See Fair Work Act 2009 s.399A and s.587
An application for an unfair dismissal remedy can be dismissed by the Fair Work Commission for a number of reasons.
The Commission can dismiss an application under s.587(1) on its own motion or upon application.
The Commission can dismiss an application on the following grounds:
Generally, the Commission will not dismiss an application if there is a real question to be answered on the facts or the law.
The power of the Commission to dismiss an application should be used sparingly and approached with caution.
If an employee enters into a binding settlement agreement their application may be dismissed. This is because the cause of action forming the basis of the application no longer exists after settlement is reached.
If a party fails to prosecute their case their application may be dismissed.
In this context prosecute means to follow up or carry on with the case once it has begun.
If an applicant refuses to respond to directions or attend a conference or hearing in relation to a case that they have started, the Commission can dismiss the case.
An application will be considered frivolous or vexatious where the application:
Generally, for an application to have no reasonable prospect of success, it must be manifestly untenable and groundless.
The party raising the objection does not need to prove that the other party's case is hopeless or unarguable.
The Commission must use a critical eye to see whether the evidence of the party responding to the objection has sufficient quality or weight to succeed.
The party responding to the objection does not need to present their entire case, but must present a sufficient outline to enable the Commission to reach a preliminary view on the merits of their case.
The real question is not whether there is any issue that could arguably be heard, but whether there is any issue that should be permitted to be heard.
An application can be dismissed on the basis that it has no reasonable prospects of success after the Commission has heard the applicant's case but before the respondent has started to present its case. However, if a respondent applies at that point for the applicant's case to be dismissed, it may be required to elect not to call any evidence.
When an employee seeks to pursue an application:
the application can be dismissed for being frivolous or vexatious or for having no reasonable prospect of success.
An executed settlement agreement is an agreement where all of the specific terms and requirements have been met.
A key issue is whether the parties intended to be bound by a verbal agreement or whether the parties intended for the agreement to be put into writing and signed.
The question of whether there is a binding agreement or not depends upon the intention disclosed by the language the parties have used.
The parties may agree that a negotiated agreement will only be binding once it is seen in its final written form and signed, whether this was the parties intention will depend on the true construction of the evidence.
A binding settlement agreement can still be found to exist even if some aspects of the agreement were not finalised at the time.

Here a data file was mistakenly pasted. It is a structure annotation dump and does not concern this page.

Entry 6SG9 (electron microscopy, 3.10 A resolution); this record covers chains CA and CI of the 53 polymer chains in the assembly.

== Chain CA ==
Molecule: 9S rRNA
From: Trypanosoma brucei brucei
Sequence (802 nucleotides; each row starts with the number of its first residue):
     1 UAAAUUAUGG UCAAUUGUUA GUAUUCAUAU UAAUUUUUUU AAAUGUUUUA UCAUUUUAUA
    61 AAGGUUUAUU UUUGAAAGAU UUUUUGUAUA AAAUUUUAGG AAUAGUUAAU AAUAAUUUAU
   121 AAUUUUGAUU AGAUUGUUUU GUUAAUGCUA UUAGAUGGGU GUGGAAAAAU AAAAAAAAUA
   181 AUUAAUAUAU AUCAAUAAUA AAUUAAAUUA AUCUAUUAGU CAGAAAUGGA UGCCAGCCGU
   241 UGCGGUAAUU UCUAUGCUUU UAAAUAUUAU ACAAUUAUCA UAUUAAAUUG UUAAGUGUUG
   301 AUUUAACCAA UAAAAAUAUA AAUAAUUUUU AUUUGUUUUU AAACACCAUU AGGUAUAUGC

The general principles for dismissing applications due to a defaulting party's failure to attend proceedings, may be summarised as follows:
A defaulting party may be either the applicant or the respondent.
See Fair Work Act s.399A
Section 399A of the Fair Work Act provides that the Commission may, on application by the employer, dismiss an application where the applicant has unreasonably:
 Fair Work Act s.587(3).
 Fair Work Act s.587(1).
 Shortland v The Smiths Snackfood Co Ltd  FWAFB 5709 (Lawler VP, Drake SDP, Lewin C, 16 September 2010) at para. 19, [(2010) 198 IR 237]; citing Dey v Victorian Railways Commissioners (1949) 78 CLR 62, 91.
 Resta v Myer Pty Ltd  FWC 7080 (Gostencnik DP, 17 September 2013) at paras 32, 39. See also Kora v Cardno Staff Pty Ltd T/A Cardno  FWC 4699 (Richards SDP, 14 July 2015) at para. 9.
 See Howey v Mars Australia Pty Limited t/a Mars Petcare Australia  FWA 6259 (Sams DP, 15 August 2012) at para. 97; and Tomas v Symbion Health  FWA 5458 (Gooley C, 23 August 2012) at para. 59.
 Applicant v Respondent  FWA 1765 (McCarthy SDP, 4 March 2010) at para. 15; citing Wang v Anying Group Pty Ltd  FCA 1500 (14 December 2009) at para. 43; and Davis v Insolvency and Trustee Service Australia (No 3)  FCA 69 (12 February 2010) at para. 15.
 Townsley v State of Victoria (Department of Education & Early Childhood Development)  FWCFB 5834 (Hatcher VP, Hamilton DP, Wilson C, 20 September 2013) at paras 17‒24.
 Banister v Queensland Rail Limited  FWA 3973 (Asbury C, 9 May 2012) at paras 25–26; citing Australian Postal Corporation v Gorman  FCA 975 (25 August 2011) at paras 31‒33; and Butler v Fairclough  HCA 9 (29 March 1917), [(1917) 23 CLR 78].
 Masters v Cameron  HCA 72 (30 November 1954), [(1954) 91 CLR 353, at pp. 360‒362]; see for eg Badcock v N & HM Cooper Motor Search (SA) & Car Clearance Centre (SA) T/A Motor Search  FWC 6978 (Hampton C, 26 November 2018)..
 ibid., 362.
 ibid., 360.
 Zoiti-Licastro v Australian Taxation Office  AIRC 45 (Kaufman SDP, 25 January 2006) at para. 12, [(2006) 154 IR 1]..
 Carter v The Hanna Group Pty Ltd  FWA 31 (Sams DP, 14 January 2011) at para. 6; summarising the authorities in General Steel Industries Inc v Commissioner for Railways (NSW)(1964) 112 CLR 125; Kioa v West  HCA 81 (18 December 1985); [(1985) 159 CLR 550].; Australian Railways Union; Ex parte Public Transport Corporation (1993) 51 IR 22; and Grimshaw v Dunbar (1953) 1 All ER 350.
 Fair Work Act s.399A(1)(c).